A soundtrack album containing all the songs from the film was issued on Columbia Records in 1970. Due to legal complications, however, the soundtrack has never been re-released in the CD format.

Soundtrack listing

  1. Overture
  2. A Christmas Carol
  3. Christmas Children
  4. I Hate People
  5. Father Christmas
  6. See the Phantoms
  7. December the Twenty-Fifth
  8. Happiness
  9. A Christmas Carol (Reprise)
  10. You....You
  11. I Like Life
  12. The Beautiful Day
  13. Happiness (Reprise)
  14. Thank You Very Much
  15. I'll Begin Again
  16. I Like Life (reprise)
  17. Finale: Father Christmas (Reprise) / Thank You Very Much (Reprise)
  18. Exit Music (Bonus Track)

Acclaim

Overall, the film was nominated for a BAFTA Film Award in the UK, one Golden Laurel award, four Oscars,[1] and five Golden Globes in the U.S.A., in which Albert Finney won for The Best Motion Picture Actor in a Musical/Comedy in 1971. Finney was only 34 years old at the time he was chosen to play both the old miser and the young man Scrooge of flashback scenes, but his performance was widely praised by the critics and the public. Several critics, however, found fault with Leslie Bricusse's score.[2][3]

Academy Award nominations

A number of well-known British actors appear in the film, such as Alec Guinness as Jacob Marley's ghost, Dame Edith Evans as the Ghost of Christmas Past and Kenneth More as the Ghost of Christmas Present.

Original aspect

Though the film was given a very mild "U" (Universal Audience) rating in the UK and a "G" (General Audience) rating in the U.S., one rather original aspect of this version of the story is a departure from the novel during the visit of The Ghost of Christmas Yet to Come in an unusual extension of the graveyard scene. In a nightmarish sequence, the ghost shows its face (the face of Death) to Scrooge who falls backwards, screaming, through his own open grave, through a seemingly bottomless shaft, and into the very bowels of Hell. He wakes up in a coffin-shaped crater and meets Marley, who tells him of his appointment as Lucifer's personal clerk and shows him to his icy, rat-infested office. The frightened Scrooge's massive chain then arrives on the backs of several burly, hooded "demons" who wrap it around him, fairly immobilizing him, amid his futile cries to Marley for help. This scene is often edited or censored from television airings (and even some home video releases of the film, though the current Region 1 and Region 2 DVDs retain the sequence).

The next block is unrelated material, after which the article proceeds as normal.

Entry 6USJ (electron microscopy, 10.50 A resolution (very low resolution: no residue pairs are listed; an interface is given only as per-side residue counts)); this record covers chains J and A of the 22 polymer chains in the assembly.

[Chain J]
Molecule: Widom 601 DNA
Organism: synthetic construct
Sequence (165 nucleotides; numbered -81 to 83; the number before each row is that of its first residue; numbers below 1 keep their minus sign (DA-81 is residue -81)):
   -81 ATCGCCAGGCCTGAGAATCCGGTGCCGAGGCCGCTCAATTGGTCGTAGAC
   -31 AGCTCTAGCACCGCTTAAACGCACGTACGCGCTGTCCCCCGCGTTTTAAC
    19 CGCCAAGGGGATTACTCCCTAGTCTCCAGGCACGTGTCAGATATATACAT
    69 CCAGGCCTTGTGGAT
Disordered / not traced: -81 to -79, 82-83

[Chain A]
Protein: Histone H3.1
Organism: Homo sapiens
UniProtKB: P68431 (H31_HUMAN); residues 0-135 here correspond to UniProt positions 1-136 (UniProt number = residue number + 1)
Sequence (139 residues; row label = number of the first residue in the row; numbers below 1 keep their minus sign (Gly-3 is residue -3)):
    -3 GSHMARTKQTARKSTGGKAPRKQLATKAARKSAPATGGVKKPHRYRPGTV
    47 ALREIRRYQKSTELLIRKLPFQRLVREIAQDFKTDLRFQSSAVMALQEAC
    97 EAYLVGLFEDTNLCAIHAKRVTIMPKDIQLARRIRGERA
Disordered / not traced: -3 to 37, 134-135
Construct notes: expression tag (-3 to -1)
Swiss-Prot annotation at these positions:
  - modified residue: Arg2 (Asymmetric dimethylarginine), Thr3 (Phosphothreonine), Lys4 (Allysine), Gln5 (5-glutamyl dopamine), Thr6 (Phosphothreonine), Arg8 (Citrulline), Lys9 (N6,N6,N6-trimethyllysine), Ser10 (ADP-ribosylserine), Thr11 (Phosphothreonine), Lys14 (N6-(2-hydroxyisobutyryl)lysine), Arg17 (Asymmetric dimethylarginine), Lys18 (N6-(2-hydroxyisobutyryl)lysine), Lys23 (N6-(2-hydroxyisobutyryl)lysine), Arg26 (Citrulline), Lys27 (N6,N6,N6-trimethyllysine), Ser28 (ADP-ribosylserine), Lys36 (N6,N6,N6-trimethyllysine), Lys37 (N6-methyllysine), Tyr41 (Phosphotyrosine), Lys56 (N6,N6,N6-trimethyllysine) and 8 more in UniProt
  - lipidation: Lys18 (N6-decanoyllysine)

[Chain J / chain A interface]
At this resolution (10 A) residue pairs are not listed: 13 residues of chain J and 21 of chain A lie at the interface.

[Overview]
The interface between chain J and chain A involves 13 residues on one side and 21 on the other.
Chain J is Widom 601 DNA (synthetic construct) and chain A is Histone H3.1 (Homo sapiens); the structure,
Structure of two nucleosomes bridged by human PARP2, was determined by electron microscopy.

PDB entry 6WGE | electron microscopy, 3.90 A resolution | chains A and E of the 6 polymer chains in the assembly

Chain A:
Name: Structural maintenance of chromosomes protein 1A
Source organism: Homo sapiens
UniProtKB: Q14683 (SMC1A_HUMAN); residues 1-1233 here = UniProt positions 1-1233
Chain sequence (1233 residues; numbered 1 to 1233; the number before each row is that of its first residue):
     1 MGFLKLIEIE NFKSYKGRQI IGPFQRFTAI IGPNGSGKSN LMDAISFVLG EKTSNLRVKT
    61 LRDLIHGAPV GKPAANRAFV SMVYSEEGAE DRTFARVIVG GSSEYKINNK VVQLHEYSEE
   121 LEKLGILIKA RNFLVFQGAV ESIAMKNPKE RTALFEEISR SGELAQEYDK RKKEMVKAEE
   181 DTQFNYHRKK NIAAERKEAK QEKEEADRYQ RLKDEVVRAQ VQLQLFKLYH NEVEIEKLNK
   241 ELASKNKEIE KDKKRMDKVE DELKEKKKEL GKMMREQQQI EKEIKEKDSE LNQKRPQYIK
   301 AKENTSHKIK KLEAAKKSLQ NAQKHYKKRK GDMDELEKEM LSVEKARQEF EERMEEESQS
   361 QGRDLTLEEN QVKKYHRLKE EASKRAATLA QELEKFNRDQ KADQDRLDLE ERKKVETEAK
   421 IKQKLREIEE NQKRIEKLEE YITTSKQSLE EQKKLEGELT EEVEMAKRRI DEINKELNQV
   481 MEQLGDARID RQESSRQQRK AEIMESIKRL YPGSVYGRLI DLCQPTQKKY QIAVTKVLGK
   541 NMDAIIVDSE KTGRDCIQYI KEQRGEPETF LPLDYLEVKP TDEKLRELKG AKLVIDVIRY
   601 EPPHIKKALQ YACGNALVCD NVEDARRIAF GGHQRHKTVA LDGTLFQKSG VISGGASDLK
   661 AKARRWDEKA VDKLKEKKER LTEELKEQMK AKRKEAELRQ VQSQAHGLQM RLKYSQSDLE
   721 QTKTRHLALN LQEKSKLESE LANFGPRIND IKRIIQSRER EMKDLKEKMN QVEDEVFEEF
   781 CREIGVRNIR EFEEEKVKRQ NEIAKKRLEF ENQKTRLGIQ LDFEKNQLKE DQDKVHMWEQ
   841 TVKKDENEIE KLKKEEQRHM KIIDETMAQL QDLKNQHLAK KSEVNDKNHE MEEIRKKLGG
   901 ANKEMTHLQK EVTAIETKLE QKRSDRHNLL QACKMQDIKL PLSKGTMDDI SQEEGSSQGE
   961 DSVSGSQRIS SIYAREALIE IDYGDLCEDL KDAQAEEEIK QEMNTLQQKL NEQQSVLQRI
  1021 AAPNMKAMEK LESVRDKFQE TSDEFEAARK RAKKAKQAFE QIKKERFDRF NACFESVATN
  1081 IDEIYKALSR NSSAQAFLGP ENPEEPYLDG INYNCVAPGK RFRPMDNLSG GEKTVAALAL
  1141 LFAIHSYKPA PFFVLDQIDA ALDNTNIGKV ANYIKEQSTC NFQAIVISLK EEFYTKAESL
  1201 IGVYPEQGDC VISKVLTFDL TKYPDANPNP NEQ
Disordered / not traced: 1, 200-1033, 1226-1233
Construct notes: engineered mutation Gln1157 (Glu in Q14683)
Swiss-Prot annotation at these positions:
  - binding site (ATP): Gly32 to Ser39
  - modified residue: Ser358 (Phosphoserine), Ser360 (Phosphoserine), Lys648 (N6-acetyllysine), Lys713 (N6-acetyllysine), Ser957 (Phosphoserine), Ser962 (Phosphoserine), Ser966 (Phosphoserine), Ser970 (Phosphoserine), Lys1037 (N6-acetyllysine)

However, as frightening as the scene sounds, Alec Guinness's performance as Marley here is dryly comic, and lends an aspect of humor to it (e.g. Marley's answer to Scrooge asking him if he is dead "as a coffin nail", of where they are: "I should have thought it was obvious", of why he is there to welcome him: "Nobody else wanted to", of his comments on Scrooge's chain: "It's even bigger than I thought." and "That's quite a ponderous chain." and Scrooge's pleas for help: a deadpan "Bah humbug" and a "Merry Christmas" before the door is shut).

Stage adaptation

In 1992, a stage musical adapted from the film, featuring the Bricusse/Fraser songs and starring Anthony Newley, was mounted in the U.K. under the title Scrooge: The Musical.

The show was revived in 2003 on a tour of the country by British song & dance man Tommy Steele, and he again reprised the role at the London Palladium in 2004 -making him the performer to have done the most shows at the Palladium. In 2007, Shane Ritchie played the part at the Manchester Palace.

See also

References

  • New York Times Movie Reviews [1]
  • Roger Ebert.Com [2]

External links

Advertisements

Advertisements






Got something to say? Make a comment.
Your name
Your email address
Message